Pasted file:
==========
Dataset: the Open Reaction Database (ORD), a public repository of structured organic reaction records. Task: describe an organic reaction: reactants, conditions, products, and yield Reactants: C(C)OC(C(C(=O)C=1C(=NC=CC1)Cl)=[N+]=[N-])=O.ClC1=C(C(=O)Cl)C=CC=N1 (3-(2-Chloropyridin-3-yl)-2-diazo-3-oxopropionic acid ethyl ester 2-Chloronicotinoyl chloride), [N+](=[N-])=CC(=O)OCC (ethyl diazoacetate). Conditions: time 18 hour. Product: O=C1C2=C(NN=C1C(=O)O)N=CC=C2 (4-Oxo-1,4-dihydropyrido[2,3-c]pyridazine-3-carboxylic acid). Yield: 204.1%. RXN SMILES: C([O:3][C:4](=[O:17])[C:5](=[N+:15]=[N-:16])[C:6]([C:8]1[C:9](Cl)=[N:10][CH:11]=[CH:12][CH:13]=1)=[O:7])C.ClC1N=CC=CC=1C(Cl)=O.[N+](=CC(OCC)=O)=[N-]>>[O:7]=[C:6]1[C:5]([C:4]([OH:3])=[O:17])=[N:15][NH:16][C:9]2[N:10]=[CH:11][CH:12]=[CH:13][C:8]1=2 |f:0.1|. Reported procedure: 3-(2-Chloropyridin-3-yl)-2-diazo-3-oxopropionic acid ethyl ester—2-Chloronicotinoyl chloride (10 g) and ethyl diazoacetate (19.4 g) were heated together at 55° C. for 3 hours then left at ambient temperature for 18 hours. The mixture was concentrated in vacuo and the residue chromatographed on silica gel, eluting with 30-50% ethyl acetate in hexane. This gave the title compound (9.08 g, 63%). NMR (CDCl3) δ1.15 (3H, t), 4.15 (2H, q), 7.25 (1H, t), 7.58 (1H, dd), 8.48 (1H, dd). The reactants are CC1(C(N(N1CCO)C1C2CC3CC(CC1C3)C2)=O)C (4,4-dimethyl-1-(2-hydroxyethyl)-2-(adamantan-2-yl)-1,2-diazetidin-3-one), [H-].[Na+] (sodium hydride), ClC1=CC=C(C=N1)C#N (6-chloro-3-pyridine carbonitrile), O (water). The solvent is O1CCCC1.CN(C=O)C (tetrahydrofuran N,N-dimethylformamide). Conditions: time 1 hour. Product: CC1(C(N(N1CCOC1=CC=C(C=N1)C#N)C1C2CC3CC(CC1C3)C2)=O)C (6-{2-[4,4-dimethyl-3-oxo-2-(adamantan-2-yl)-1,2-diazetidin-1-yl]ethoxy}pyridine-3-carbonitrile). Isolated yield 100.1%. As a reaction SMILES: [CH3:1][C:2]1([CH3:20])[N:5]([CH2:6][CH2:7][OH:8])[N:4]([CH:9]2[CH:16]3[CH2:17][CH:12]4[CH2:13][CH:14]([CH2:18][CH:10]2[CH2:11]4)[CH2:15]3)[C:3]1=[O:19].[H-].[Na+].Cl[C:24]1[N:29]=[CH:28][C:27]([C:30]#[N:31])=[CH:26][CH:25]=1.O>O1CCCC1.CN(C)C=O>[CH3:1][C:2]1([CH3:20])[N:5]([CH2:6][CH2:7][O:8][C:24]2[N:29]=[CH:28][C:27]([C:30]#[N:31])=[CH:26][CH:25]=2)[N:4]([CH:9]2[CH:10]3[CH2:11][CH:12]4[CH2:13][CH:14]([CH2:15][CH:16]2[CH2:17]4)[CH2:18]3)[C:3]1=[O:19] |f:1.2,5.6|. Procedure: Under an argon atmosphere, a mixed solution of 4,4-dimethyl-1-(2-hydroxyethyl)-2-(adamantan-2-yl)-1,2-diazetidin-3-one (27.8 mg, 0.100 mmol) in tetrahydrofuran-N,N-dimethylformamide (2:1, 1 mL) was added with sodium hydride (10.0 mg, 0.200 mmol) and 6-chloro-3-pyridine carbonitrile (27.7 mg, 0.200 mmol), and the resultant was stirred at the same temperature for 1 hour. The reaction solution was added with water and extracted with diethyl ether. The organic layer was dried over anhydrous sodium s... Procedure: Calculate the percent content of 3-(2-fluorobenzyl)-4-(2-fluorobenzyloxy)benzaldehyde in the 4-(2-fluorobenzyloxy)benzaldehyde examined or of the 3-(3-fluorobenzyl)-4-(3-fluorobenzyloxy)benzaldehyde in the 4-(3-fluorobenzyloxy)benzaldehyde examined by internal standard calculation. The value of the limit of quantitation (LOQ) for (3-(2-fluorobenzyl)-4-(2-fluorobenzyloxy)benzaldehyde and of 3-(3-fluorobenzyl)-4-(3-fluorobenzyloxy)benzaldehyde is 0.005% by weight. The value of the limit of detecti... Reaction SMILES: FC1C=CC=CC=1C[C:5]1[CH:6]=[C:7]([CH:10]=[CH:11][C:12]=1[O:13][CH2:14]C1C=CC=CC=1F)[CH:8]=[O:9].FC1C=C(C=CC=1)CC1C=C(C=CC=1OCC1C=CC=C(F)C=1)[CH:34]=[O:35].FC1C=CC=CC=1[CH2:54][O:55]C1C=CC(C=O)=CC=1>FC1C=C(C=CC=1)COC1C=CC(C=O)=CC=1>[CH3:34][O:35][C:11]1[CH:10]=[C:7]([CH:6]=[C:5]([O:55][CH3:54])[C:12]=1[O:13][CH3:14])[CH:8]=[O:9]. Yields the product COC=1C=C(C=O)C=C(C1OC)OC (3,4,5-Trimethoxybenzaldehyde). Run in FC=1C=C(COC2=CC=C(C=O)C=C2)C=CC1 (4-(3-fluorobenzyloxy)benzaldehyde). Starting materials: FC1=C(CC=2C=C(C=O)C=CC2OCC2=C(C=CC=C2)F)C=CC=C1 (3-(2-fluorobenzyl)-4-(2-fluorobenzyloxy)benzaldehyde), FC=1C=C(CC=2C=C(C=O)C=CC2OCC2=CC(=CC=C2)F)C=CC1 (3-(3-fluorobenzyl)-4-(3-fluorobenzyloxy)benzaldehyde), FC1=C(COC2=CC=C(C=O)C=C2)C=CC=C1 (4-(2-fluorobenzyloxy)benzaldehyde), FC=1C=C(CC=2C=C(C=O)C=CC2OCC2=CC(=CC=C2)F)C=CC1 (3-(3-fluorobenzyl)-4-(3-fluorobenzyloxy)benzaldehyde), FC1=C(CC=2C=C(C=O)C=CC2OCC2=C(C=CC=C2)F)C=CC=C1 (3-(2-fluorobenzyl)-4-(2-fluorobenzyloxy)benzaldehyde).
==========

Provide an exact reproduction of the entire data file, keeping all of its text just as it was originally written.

Dataset: the Open Reaction Database (ORD), a public repository of structured organic reaction records. Task: describe an organic reaction: reactants, conditions, products, and yield Reactants: C(C)OC(C(C(=O)C=1C(=NC=CC1)Cl)=[N+]=[N-])=O.ClC1=C(C(=O)Cl)C=CC=N1 (3-(2-Chloropyridin-3-yl)-2-diazo-3-oxopropionic acid ethyl ester 2-Chloronicotinoyl chloride), [N+](=[N-])=CC(=O)OCC (ethyl diazoacetate). Conditions: time 18 hour. Product: O=C1C2=C(NN=C1C(=O)O)N=CC=C2 (4-Oxo-1,4-dihydropyrido[2,3-c]pyridazine-3-carboxylic acid). Yield: 204.1%. RXN SMILES: C([O:3][C:4](=[O:17])[C:5](=[N+:15]=[N-:16])[C:6]([C:8]1[C:9](Cl)=[N:10][CH:11]=[CH:12][CH:13]=1)=[O:7])C.ClC1N=CC=CC=1C(Cl)=O.[N+](=CC(OCC)=O)=[N-]>>[O:7]=[C:6]1[C:5]([C:4]([OH:3])=[O:17])=[N:15][NH:16][C:9]2[N:10]=[CH:11][CH:12]=[CH:13][C:8]1=2 |f:0.1|. Reported procedure: 3-(2-Chloropyridin-3-yl)-2-diazo-3-oxopropionic acid ethyl ester—2-Chloronicotinoyl chloride (10 g) and ethyl diazoacetate (19.4 g) were heated together at 55° C. for 3 hours then left at ambient temperature for 18 hours. The mixture was concentrated in vacuo and the residue chromatographed on silica gel, eluting with 30-50% ethyl acetate in hexane. This gave the title compound (9.08 g, 63%). NMR (CDCl3) δ1.15 (3H, t), 4.15 (2H, q), 7.25 (1H, t), 7.58 (1H, dd), 8.48 (1H, dd). The reactants are CC1(C(N(N1CCO)C1C2CC3CC(CC1C3)C2)=O)C (4,4-dimethyl-1-(2-hydroxyethyl)-2-(adamantan-2-yl)-1,2-diazetidin-3-one), [H-].[Na+] (sodium hydride), ClC1=CC=C(C=N1)C#N (6-chloro-3-pyridine carbonitrile), O (water). The solvent is O1CCCC1.CN(C=O)C (tetrahydrofuran N,N-dimethylformamide). Conditions: time 1 hour. Product: CC1(C(N(N1CCOC1=CC=C(C=N1)C#N)C1C2CC3CC(CC1C3)C2)=O)C (6-{2-[4,4-dimethyl-3-oxo-2-(adamantan-2-yl)-1,2-diazetidin-1-yl]ethoxy}pyridine-3-carbonitrile). Isolated yield 100.1%. As a reaction SMILES: [CH3:1][C:2]1([CH3:20])[N:5]([CH2:6][CH2:7][OH:8])[N:4]([CH:9]2[CH:16]3[CH2:17][CH:12]4[CH2:13][CH:14]([CH2:18][CH:10]2[CH2:11]4)[CH2:15]3)[C:3]1=[O:19].[H-].[Na+].Cl[C:24]1[N:29]=[CH:28][C:27]([C:30]#[N:31])=[CH:26][CH:25]=1.O>O1CCCC1.CN(C)C=O>[CH3:1][C:2]1([CH3:20])[N:5]([CH2:6][CH2:7][O:8][C:24]2[N:29]=[CH:28][C:27]([C:30]#[N:31])=[CH:26][CH:25]=2)[N:4]([CH:9]2[CH:10]3[CH2:11][CH:12]4[CH2:13][CH:14]([CH2:15][CH:16]2[CH2:17]4)[CH2:18]3)[C:3]1=[O:19] |f:1.2,5.6|. Procedure: Under an argon atmosphere, a mixed solution of 4,4-dimethyl-1-(2-hydroxyethyl)-2-(adamantan-2-yl)-1,2-diazetidin-3-one (27.8 mg, 0.100 mmol) in tetrahydrofuran-N,N-dimethylformamide (2:1, 1 mL) was added with sodium hydride (10.0 mg, 0.200 mmol) and 6-chloro-3-pyridine carbonitrile (27.7 mg, 0.200 mmol), and the resultant was stirred at the same temperature for 1 hour. The reaction solution was added with water and extracted with diethyl ether. The organic layer was dried over anhydrous sodium s... Procedure: Calculate the percent content of 3-(2-fluorobenzyl)-4-(2-fluorobenzyloxy)benzaldehyde in the 4-(2-fluorobenzyloxy)benzaldehyde examined or of the 3-(3-fluorobenzyl)-4-(3-fluorobenzyloxy)benzaldehyde in the 4-(3-fluorobenzyloxy)benzaldehyde examined by internal standard calculation. The value of the limit of quantitation (LOQ) for (3-(2-fluorobenzyl)-4-(2-fluorobenzyloxy)benzaldehyde and of 3-(3-fluorobenzyl)-4-(3-fluorobenzyloxy)benzaldehyde is 0.005% by weight. The value of the limit of detecti... Reaction SMILES: FC1C=CC=CC=1C[C:5]1[CH:6]=[C:7]([CH:10]=[CH:11][C:12]=1[O:13][CH2:14]C1C=CC=CC=1F)[CH:8]=[O:9].FC1C=C(C=CC=1)CC1C=C(C=CC=1OCC1C=CC=C(F)C=1)[CH:34]=[O:35].FC1C=CC=CC=1[CH2:54][O:55]C1C=CC(C=O)=CC=1>FC1C=C(C=CC=1)COC1C=CC(C=O)=CC=1>[CH3:34][O:35][C:11]1[CH:10]=[C:7]([CH:6]=[C:5]([O:55][CH3:54])[C:12]=1[O:13][CH3:14])[CH:8]=[O:9]. Yields the product COC=1C=C(C=O)C=C(C1OC)OC (3,4,5-Trimethoxybenzaldehyde). Run in FC=1C=C(COC2=CC=C(C=O)C=C2)C=CC1 (4-(3-fluorobenzyloxy)benzaldehyde). Starting materials: FC1=C(CC=2C=C(C=O)C=CC2OCC2=C(C=CC=C2)F)C=CC=C1 (3-(2-fluorobenzyl)-4-(2-fluorobenzyloxy)benzaldehyde), FC=1C=C(CC=2C=C(C=O)C=CC2OCC2=CC(=CC=C2)F)C=CC1 (3-(3-fluorobenzyl)-4-(3-fluorobenzyloxy)benzaldehyde), FC1=C(COC2=CC=C(C=O)C=C2)C=CC=C1 (4-(2-fluorobenzyloxy)benzaldehyde), FC=1C=C(CC=2C=C(C=O)C=CC2OCC2=CC(=CC=C2)F)C=CC1 (3-(3-fluorobenzyl)-4-(3-fluorobenzyloxy)benzaldehyde), FC1=C(CC=2C=C(C=O)C=CC2OCC2=C(C=CC=C2)F)C=CC=C1 (3-(2-fluorobenzyl)-4-(2-fluorobenzyloxy)benzaldehyde).